Chemistry and Physics of Minerals and Rocks/Volcanology
Shock-compressed MgSiO3 glass, enstatite, olivine, and quartz: Optical emission, temperatures, and melting
Article first published online: 11 MAY 2004
Copyright 2004 by the American Geophysical Union.
Journal of Geophysical Research: Solid Earth (1978–2012)
Volume 109, Issue B5, May 2004
How to Cite
2004), Shock-compressed MgSiO3 glass, enstatite, olivine, and quartz: Optical emission, temperatures, and melting, J. Geophys. Res., 109, B05205, doi:10.1029/2003JB002860., , , and (
- Issue published online: 11 MAY 2004
- Article first published online: 11 MAY 2004
- Manuscript Accepted: 10 MAR 2004
- Manuscript Revised: 3 MAR 2004
- Manuscript Received: 20 OCT 2003
- shock temperature;
- equation of state;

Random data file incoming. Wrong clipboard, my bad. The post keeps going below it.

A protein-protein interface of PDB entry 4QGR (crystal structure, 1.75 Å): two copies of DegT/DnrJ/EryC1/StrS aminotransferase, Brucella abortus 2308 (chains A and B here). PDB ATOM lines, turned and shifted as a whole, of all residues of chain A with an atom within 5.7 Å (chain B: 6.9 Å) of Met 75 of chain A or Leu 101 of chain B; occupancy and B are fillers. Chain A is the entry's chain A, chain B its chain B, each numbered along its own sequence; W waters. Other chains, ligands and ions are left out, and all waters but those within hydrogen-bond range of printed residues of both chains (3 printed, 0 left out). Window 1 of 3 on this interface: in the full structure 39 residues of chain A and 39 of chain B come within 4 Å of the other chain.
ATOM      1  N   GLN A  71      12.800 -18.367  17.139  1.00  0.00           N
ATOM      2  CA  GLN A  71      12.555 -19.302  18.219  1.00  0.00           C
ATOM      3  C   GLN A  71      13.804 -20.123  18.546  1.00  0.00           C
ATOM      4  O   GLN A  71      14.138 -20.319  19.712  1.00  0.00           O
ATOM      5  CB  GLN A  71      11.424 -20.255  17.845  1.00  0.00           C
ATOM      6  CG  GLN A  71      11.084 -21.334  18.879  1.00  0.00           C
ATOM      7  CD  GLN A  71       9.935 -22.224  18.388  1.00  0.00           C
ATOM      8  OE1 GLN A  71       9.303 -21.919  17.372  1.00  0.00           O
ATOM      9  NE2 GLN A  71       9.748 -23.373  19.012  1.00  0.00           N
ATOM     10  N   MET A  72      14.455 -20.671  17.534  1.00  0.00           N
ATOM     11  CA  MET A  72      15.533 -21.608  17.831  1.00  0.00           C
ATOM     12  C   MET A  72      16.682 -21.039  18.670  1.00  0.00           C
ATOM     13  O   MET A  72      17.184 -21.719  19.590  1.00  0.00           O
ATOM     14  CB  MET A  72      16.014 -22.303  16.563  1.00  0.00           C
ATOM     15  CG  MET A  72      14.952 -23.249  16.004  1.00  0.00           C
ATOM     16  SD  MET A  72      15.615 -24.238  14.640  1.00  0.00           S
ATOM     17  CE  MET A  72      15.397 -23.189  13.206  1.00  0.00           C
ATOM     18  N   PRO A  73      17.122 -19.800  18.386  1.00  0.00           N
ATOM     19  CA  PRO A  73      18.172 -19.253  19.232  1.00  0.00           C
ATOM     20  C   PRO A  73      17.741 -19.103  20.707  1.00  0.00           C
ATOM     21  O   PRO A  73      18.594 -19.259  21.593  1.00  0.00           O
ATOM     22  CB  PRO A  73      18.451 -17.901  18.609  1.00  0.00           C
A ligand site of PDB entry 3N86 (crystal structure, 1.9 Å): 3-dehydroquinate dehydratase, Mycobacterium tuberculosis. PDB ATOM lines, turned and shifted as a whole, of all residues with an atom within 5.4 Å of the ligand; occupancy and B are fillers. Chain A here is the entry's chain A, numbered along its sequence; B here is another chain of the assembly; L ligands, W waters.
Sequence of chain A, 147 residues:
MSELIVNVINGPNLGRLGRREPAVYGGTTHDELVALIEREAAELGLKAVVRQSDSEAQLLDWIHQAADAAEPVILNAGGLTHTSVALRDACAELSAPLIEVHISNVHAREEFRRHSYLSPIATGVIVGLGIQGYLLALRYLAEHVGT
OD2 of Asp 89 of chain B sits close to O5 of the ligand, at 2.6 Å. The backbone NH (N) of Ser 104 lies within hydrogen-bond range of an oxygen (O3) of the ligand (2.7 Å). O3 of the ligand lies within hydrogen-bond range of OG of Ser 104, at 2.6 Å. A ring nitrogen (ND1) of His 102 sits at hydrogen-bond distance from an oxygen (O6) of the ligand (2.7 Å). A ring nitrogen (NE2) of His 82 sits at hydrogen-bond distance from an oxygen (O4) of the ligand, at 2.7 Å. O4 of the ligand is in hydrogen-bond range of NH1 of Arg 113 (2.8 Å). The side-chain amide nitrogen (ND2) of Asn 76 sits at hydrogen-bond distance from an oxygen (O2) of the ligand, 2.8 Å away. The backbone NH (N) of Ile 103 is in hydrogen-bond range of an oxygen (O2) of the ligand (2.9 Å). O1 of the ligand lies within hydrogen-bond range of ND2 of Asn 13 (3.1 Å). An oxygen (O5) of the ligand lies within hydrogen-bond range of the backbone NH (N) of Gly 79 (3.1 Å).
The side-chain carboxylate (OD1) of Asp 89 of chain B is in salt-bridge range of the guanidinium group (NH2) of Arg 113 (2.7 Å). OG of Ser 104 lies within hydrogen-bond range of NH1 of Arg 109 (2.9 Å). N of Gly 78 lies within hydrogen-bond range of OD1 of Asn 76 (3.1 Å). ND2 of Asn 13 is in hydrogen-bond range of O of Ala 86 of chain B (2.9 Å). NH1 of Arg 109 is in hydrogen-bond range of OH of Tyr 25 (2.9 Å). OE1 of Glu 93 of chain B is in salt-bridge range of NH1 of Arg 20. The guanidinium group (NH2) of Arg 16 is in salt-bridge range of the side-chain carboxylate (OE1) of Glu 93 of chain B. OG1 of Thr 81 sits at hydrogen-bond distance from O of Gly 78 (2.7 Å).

Optical emission of MgSiO3 glass, enstatite, olivine, and quartz under shock wave compression was investigated with optical pyrometry at discrete wavelengths ranging from visible to near infrared. We develop a new analysis of optical emission that does not require a gray body assumption. Instead, at each wavelength, the optical linear absorption coefficients (a) and blackbody spectral radiances (Lλb) of shocked and unshocked materials were obtained by nonlinear fitting to the time-resolved radiance from the target assembly. The absorption spectra of unshocked samples corresponding to the measured values of a reproduce those from independent static optical spectroscopic measurements. The measured values of a (ranging from 7 to 56 mm−1) for shocked samples indicate that shock-induced high-pressure phases (including melt) can be regarded essentially as black bodies in the optical range investigated, although starting phases such as enstatite and olivine have band-like spectra at ambient conditions. The effect of emission from the air gap at the driver sample interface on the recorded radiance can be resolved, but a and Lλb cannot be separated for this component of the signal. The shock velocity-particle velocity relationships of these silicates derived from radiance history are in accord with previous investigations using independent techniques. Given the limited amount of shock wave data, possible high-pressure melting curves of Mg-perovskite and its assemblage with periclase are deduced; their melting temperatures near the core-mantle boundary (CMB) being 6000 ± 500 K and 4000 ± 300 K, respectively. It is proposed that Mg-perovskite melts with density increase at the CMB pressure.